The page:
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Platypus Holdings, LLC v. Russell

United States District Court, E.D. Pennsylvania

October 14, 2014

JEFFREY B. RUSSELL, M.D., et al. Defendants.




Before this Court is a motion filed by Plaintiff/Counterclaim Defendant Platypus Holdings, LLC ("Platypus"), [ECF 4], which seeks remand of this matter to state court based upon the lack of subject matter jurisdiction. Defendants/Counterclaim Plaintiffs Jeffrey B. Russell, M.D., and Rosemary Russell (the "Russells" or "Defendants") oppose the motion. [ECF 9]. The motion is ripe for disposition.

For the reasons set forth herein, the motion to remand is denied.


Platypus, a limited liability company, commenced this action in state court on July 31, 2014, by filing a complaint asserting various contract and other claims which allegedly arise from a real estate venture between Platypus and Defendants. [ECF 1-1]. In the complaint, Platypus alleges that Defendants, who are citizens of Delaware, were members of Platypus until their membership was terminated on June 26, 2014. (Comp. ¶¶ 3-4, 54-55).

On September 5, 2014, Defendants removed this action from state court to federal court pursuant to 28 U.S.C. § 1332(a) on the basis of diversity of citizenship between the parties and that the amount in controversy exceeds $75, 000 exclusive of interest and costs. [ECF 1]. On September 17, 2014, Plaintiff filed the underlying motion to remand arguing that diversity is lacking in this matter and, thus, this court lacks subject matter jurisdiction.


Because federal courts are courts of limited jurisdiction, when there is a question as to the Court's subject matter jurisdiction, "it is incumbent upon the courts to resolve such doubts, one way or the other, before proceeding to a disposition on the merits." Zambelli Fireworks Manufacturing Co., Inc. v. Wood, 592 F.3d 412, 418 (3d Cir. 2010) (citations omitted). Undisputedly, subject matter jurisdiction can never be waived and can be raised at any point in the litigation. Gonzalez v. Thaler, 132 S.Ct. 641, 648 (2012). If a court determines that it lacks subject matter jurisdiction, "the court must dismiss the complaint in its entirety." Arbaugh v. Y&H Corp., 546 U.S. 500, 514 (2006).


A civil action brought in state court may be removed by the defendant to federal court if the federal court would have had original jurisdiction over the claim. See 28 U.S.C. § 1441(a). Pursuant to 28 U.S.C. § 1332, "district courts shall have original jurisdiction of all civil actions where the matter in controversy exceeds the sum or value of $75, 000, exclusive of interest and costs, and is between citizens of different states." In removed actions, like this one, "[d]iversity of citizenship must have existed at the time the complaint was filed and at the time of removal, and the burden is on the removing party to establish federal jurisdiction." Johnson v. SmithKline Beecham Corp., 724 F.3d 337, 346 (3d Cir. 2013)(citations omitted).

In this action, the contractual dispute is between Platypus, a limited liability company, and the Russells, a married couple who reside in Delaware.[1] For purposes of jurisdiction, the Third Circuit has likened the citizenship of a limited liability company, like Platypus, to the citizenship of partnerships and other unincorporated associations and has held that the citizenship of a limited liability company is determined by the citizenship of all its members. Zambelli, 592 F.3d at 420. As such, a limited liability company holds the citizenship held by each of its members. Id.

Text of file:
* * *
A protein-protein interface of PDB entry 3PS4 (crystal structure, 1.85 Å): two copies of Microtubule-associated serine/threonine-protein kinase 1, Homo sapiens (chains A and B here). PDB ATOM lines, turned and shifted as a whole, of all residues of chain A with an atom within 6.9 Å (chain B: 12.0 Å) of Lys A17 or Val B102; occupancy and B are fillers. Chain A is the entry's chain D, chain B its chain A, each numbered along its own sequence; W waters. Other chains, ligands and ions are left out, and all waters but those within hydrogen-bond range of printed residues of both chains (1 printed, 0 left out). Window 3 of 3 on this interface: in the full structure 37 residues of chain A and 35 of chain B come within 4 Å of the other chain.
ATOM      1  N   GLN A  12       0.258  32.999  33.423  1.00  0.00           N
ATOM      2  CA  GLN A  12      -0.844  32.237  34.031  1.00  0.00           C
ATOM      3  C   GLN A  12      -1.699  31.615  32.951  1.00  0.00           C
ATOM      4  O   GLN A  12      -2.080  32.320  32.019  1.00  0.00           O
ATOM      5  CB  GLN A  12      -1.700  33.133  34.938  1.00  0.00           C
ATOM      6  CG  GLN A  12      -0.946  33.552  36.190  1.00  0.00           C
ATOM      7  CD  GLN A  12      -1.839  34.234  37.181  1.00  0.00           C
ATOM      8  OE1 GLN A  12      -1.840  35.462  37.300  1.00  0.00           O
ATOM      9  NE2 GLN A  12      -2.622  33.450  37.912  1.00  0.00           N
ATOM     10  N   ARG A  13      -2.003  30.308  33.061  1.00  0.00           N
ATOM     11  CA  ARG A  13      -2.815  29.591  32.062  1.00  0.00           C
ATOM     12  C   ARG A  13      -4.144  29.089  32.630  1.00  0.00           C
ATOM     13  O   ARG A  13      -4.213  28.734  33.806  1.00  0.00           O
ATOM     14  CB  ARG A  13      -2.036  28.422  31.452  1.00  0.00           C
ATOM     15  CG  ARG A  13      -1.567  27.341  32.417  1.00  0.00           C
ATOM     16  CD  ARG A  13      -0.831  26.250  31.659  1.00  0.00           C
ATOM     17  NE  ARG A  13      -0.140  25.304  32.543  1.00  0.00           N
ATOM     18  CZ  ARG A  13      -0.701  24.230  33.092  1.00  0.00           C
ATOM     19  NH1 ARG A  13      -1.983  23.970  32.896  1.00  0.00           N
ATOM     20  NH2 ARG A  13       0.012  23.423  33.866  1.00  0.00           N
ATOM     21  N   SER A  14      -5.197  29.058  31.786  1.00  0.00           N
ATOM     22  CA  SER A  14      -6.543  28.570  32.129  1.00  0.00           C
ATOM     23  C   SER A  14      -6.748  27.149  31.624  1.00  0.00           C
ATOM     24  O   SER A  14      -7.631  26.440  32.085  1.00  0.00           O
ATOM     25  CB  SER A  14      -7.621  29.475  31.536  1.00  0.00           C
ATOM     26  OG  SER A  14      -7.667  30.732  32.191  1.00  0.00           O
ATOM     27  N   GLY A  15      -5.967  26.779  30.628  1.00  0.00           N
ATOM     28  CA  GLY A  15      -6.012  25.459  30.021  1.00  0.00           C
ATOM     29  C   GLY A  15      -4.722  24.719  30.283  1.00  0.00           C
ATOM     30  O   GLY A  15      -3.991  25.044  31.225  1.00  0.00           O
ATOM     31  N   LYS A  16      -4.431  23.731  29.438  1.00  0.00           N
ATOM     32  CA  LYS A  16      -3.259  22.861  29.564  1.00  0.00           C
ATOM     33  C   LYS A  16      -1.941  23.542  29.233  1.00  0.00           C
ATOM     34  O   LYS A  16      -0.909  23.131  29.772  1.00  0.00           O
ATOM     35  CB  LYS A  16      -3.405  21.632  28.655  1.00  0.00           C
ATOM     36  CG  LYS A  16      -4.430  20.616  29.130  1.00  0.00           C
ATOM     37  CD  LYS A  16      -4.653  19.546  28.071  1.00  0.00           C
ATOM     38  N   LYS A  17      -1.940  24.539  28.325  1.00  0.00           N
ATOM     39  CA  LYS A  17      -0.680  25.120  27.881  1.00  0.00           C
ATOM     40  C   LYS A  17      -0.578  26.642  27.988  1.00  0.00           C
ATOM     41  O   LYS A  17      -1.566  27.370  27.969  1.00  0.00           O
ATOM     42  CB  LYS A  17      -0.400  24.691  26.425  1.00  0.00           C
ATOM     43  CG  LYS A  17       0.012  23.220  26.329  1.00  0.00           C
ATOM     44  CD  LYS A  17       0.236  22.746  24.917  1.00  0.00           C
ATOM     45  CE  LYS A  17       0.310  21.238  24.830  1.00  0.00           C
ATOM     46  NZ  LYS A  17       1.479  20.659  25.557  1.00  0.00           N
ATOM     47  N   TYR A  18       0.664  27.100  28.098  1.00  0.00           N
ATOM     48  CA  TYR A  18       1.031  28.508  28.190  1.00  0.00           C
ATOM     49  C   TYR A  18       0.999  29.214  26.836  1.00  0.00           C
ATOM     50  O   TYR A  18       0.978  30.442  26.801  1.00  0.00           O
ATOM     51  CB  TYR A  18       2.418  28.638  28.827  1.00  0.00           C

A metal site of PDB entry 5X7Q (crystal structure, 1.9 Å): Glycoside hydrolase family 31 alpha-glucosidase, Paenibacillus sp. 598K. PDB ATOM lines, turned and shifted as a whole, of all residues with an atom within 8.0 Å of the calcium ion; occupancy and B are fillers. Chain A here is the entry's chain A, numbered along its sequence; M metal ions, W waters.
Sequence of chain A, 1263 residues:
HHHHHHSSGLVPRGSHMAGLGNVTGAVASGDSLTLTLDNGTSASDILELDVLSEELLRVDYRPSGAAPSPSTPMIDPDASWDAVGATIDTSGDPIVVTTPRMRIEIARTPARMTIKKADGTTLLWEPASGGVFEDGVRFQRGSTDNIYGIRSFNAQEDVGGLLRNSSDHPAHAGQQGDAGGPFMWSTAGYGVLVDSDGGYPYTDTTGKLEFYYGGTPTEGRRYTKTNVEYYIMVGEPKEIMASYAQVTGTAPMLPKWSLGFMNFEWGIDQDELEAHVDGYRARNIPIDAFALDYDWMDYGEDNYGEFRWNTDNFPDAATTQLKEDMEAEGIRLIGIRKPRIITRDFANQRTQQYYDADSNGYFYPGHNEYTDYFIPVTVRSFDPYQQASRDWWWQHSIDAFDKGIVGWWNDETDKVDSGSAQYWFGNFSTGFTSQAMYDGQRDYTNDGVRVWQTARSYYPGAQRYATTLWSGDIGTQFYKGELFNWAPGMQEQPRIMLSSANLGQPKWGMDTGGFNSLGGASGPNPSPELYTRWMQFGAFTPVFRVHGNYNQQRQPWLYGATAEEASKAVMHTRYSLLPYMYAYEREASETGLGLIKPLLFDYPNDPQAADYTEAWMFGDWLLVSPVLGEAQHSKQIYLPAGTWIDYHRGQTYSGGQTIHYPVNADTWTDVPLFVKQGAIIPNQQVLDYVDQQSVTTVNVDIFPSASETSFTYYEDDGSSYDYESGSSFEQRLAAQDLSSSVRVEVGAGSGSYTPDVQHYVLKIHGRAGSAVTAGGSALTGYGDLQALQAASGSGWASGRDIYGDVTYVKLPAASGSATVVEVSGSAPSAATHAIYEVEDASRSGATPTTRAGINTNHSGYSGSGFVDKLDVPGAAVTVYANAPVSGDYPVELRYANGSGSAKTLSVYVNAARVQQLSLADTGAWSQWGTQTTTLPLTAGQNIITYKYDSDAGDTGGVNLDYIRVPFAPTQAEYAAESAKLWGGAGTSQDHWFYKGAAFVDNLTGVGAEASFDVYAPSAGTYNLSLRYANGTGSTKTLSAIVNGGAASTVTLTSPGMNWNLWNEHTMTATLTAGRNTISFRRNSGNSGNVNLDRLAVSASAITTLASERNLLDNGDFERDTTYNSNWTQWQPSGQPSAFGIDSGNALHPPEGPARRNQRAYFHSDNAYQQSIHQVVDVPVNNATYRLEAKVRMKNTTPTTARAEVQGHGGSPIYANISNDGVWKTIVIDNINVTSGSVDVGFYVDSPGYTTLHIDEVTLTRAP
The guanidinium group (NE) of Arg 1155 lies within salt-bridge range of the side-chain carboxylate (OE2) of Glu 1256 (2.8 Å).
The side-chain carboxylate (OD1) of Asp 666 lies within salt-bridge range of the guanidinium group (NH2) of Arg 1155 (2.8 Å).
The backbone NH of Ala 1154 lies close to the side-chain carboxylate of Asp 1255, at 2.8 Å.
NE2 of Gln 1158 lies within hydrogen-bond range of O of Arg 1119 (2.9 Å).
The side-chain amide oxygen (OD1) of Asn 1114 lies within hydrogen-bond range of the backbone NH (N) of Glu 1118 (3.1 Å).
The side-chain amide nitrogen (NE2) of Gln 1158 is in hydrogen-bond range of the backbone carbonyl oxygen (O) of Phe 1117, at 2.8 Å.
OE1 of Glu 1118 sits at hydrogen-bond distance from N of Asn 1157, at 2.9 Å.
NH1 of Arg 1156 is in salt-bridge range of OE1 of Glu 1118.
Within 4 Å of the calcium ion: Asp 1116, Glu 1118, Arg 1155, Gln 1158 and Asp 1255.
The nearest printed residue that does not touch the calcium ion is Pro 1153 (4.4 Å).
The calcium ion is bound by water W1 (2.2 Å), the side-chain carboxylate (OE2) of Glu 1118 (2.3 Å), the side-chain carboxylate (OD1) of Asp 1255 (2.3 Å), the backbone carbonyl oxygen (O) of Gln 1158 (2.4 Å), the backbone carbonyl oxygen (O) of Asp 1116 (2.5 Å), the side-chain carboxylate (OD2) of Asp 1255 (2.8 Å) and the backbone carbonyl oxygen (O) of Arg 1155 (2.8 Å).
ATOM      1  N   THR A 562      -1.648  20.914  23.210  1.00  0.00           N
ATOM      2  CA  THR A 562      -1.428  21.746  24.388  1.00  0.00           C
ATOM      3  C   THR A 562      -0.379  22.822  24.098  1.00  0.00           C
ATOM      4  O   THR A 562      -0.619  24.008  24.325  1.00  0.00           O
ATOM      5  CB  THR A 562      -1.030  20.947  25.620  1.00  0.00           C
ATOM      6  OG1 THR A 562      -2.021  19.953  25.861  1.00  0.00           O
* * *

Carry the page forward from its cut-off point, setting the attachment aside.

Here, Plaintiff argues that this Court should determine the existence of diversity based upon the status of the parties at the time Plaintiff commenced suit against Defendants in another related matter, Platypus Holdings, Inc. v. Russell, et al., Civ. A. No. 14-0999 (E.D. Pa.). In that related matter, when Platypus filed its complaint, diversity of citizenship was lacking because the Russells were members of Platypus and their Delaware citizenship was imputed to Platypus.[2] Plaintiff's argument, however, is misplaced because jurisdiction in any case is determined independent of any related matter. See e.g., In re Community Bank of N. Va., 418 F.3d 277, 298 n. 12 (3d Cir. 2005)(holding that "each consolidated case must support an independent basis for subject matter jurisdiction."); Aetna Cas. & Surety Co. v. Aniero Concrete Co., 404 F.3d 566, 569 n. 2 (2d Cir. 2005)(holding that "diversity is evaluated in terms of each individual case."); Heck v. Bd. of Trustees, Kenyon College, 12 F.Supp.2d 728, 747 (S.D. Ohio 1998) ("courts look at each component action in a consolidated case independently to determine whether there is subject matter jurisdiction."). Thus, this Court must view this action independent of any other action that may be related, and must consider the diversity of citizenship or lack thereof of the parties at the time the complaint was filed.

According to the allegations contained in the complaint, the Russells' membership in Platypus was terminated on June 26, 2014, more than a month before Plaintiff commenced this action in state court on July 31, 2014. ( Id. at ¶¶ 54-55). As such, the Russells were not members of Platypus when the lawsuit was commenced and, therefore, their Delaware citizenship cannot be imputed to Platypus. As to the other three members of Platypus, two are citizens of Pennsylvania and one is a citizen of Louisiana. Therefore, diversity of citizenship existed at the time this matter was commenced and at the time it was removed to federal court. Under the circumstances noted, this Court has subject matter jurisdiction over this action. Cf. Grupo Dataflux v. Atlas Global Group, L.P., 541 U.S. 567, 571 ...

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